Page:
Institute of Missiology and Communications
Pune – India
May – 2010
Vatican: All Christians are called to be "Angels"
All Christians have the mission to be "angels", heralds of the message of love, brought by Jesus through the sacraments of baptism and confirmation and, in particular, that through that of order. This was Benedict XVI’s message this Easter Monday to two thousand people present for the Regina Caeli in the courtyard of the Apostolic Palace of Castel Gandolfo, where the Pope arrived for a short period of rest. "As you know,” said Benedict XVI, “the Monday after Easter Sunday is traditionally called 'Angels’ Monday'. It is very interesting to deepen this reference to the Angel. Naturally, our thoughts turn immediately to the Gospel accounts of Jesus' resurrection, which refers to the figure of a messenger of the Lord, who announced the resurrection to the women who came to the tomb" (asianews.it).
India: Tens of Millions to benefit from India ’s Right to Education Act
Three United Nations agencies are hailing what they described as a "ground-breaking" new act that legalizes the right to free and compulsory education for all children between the ages of 6 and 14 in India . The UN Children’s Fund (UNICEF) estimates there are eight million children in this age group, mostly girls, who are out-of-school in India . "Tens of millions of children will benefit from this initiative ensuring quality education with equity," said UNICEF Representative in India Karin Hulshof. The Right to Education Act will "propel India to even greater heights of prosperity and productivity for all guaranteeing children their right to a quality education and a brighter future," she added (un.org).
Malaysia: Bridge the Religious Divide
The Malaysian Cabinet on April 6, agreed to form an interfaith committee to promote greater understanding between Muslims and non-Muslims, a move hailed by many. “The formation of this committee is a good start,” said Rev. Thomas Philips, president of the Malaysian Consultative Council for Buddhism, Christianity, Hinduism, Sikhism and Taoism (MCCBCHST). “Here we can address issues and overcome our differences. Through this process we can move forward.” Relations between Muslims and non-Muslims have taken a dive since late December, when a High Court ruled that the national Catholic daily Herald could use the word “Allah” for God in its Malay-language section. The decision resulted in demonstrations and attacks on places of worship that made international headlines (ucanews.com).
Philippines: Island 's Marine Protection Area
Lubang Island under the pastoral care of Divine Word priests has gained international support in its effort to protect its marine environment. Some 100 environmental activists, government officials and scientists celebrated with residents April 7 the launch of the Philippines First Climate-SMART Marine Protected Area (MPA) in the coastal Binacas village. Officials of Looc and Lubang towns on the island passed the ordinance declaring an MPA of more than 14,000 hectares. The biggest area in Verde Island Passage (VIP) is recognized by experts as a major site of marine biodiversity. Mayor Juan Sanchez of Lubang is grateful for San Jose vicariate’s help to local officials in educating islanders on the need of an MPA. Lubang, off the coast of Occidental Mindoro in the San Jose vicariate, is under the pastoral care of the Society of the Divine Word (SVD) led by Bishop Antonio Palang and SVD and diocesan priests (ucanews.com).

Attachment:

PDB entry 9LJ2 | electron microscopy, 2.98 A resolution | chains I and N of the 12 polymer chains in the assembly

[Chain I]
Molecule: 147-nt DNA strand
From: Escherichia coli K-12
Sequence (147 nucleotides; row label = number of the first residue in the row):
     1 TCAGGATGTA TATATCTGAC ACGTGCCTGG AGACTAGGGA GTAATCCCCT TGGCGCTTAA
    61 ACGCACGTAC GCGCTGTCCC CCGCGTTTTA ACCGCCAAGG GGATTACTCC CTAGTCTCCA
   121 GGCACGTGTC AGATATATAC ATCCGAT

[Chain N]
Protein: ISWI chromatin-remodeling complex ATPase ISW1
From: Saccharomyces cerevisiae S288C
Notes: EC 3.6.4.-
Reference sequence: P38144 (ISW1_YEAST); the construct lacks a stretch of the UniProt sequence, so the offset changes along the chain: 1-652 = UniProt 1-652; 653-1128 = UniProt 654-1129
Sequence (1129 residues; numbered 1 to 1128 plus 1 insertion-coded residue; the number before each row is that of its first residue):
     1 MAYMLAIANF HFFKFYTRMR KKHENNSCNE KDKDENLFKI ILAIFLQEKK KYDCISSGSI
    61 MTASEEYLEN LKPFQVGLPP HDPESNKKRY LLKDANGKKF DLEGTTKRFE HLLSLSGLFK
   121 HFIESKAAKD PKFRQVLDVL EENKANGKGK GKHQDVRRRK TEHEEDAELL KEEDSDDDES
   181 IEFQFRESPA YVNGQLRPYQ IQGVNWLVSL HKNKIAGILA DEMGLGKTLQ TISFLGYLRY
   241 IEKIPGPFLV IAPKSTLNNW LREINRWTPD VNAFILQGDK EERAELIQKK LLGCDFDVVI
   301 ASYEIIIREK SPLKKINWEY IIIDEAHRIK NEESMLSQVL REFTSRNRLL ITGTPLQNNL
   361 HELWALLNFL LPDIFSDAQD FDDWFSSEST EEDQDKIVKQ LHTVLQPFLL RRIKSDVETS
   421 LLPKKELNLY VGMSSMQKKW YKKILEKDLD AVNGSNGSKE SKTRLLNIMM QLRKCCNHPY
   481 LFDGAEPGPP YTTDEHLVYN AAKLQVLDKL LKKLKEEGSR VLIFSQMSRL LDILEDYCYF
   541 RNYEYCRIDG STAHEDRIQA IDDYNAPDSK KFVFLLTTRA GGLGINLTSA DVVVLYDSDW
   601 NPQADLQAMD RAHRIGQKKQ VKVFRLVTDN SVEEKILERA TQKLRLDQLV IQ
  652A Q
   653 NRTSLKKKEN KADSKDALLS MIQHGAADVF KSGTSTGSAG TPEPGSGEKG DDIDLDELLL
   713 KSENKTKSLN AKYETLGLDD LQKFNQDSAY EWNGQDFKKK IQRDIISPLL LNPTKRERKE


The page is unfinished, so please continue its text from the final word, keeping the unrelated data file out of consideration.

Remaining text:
India: ‘Gandhian’ Punishment for Perjury Welcomed
On March 29, the Delhi High Court ordered Kanhaiya Lal to pray for two hours daily at the mausoleum of Mahatma Gandhi and clean the surroundings for a month. This is to seek “atonement for committing the sin of being untruthful to the court of law.” Lal he had sought the court’s help to regain his job as a guard at the Gandhi memorial in New Delhi . He said he was dismissed illegally in 1999. However, in his petition, Lal had falsely claimed that he started work here in 1990, but records later revealed he started only in 1997. Lal admitted that he had lied and pleaded for leniency. The court said Lal committed not only perjury that incurs a maximum three-year jail term but also “a greater sin” of lying despite being a guard at the Gandhi memorial. The judge regretted Lal could not imbibe the ideals of truthfulness that Mahatma Gandhi upheld throughout his life. Fr. Nithiya Sagayam, secretary of the Indian bishops´ justice and peace commission, welcomed the judge’s “human way” of dealing with the case and hailed the verdict as “a creative and model punishment” that will help transform people (ucanews.com).
Bangladesh: Cultural Competition for Ecumenical Harmony
A recent inter-Church cultural competition in Khulna diocese has
strengthened harmony and solidarity between Christian denominations, their
leaders say. Some 60 grade six to university level students from the
Catholic Church and seven Protestant churches competed in three groups to
win prizes in music, dance, recitation and acting. The Ecumenical
Committee of Khulna led by Fr. James Romen Boiragee, Vicar General of
Khulna diocese organized the event. Fr. Boiragee said, “We already have
good relationships with other churches and hope we can work more closely
to pave the way for further social development.”
Protestant leaders applauded the initiative. “This kind of program has been arranged for the first time. This is a good sign of inter-church harmony and I hope it will get better in the future,” said Thomas Joy Sarker, pastor of the Bangladesh Baptist Church Fellowship (ucanews.com).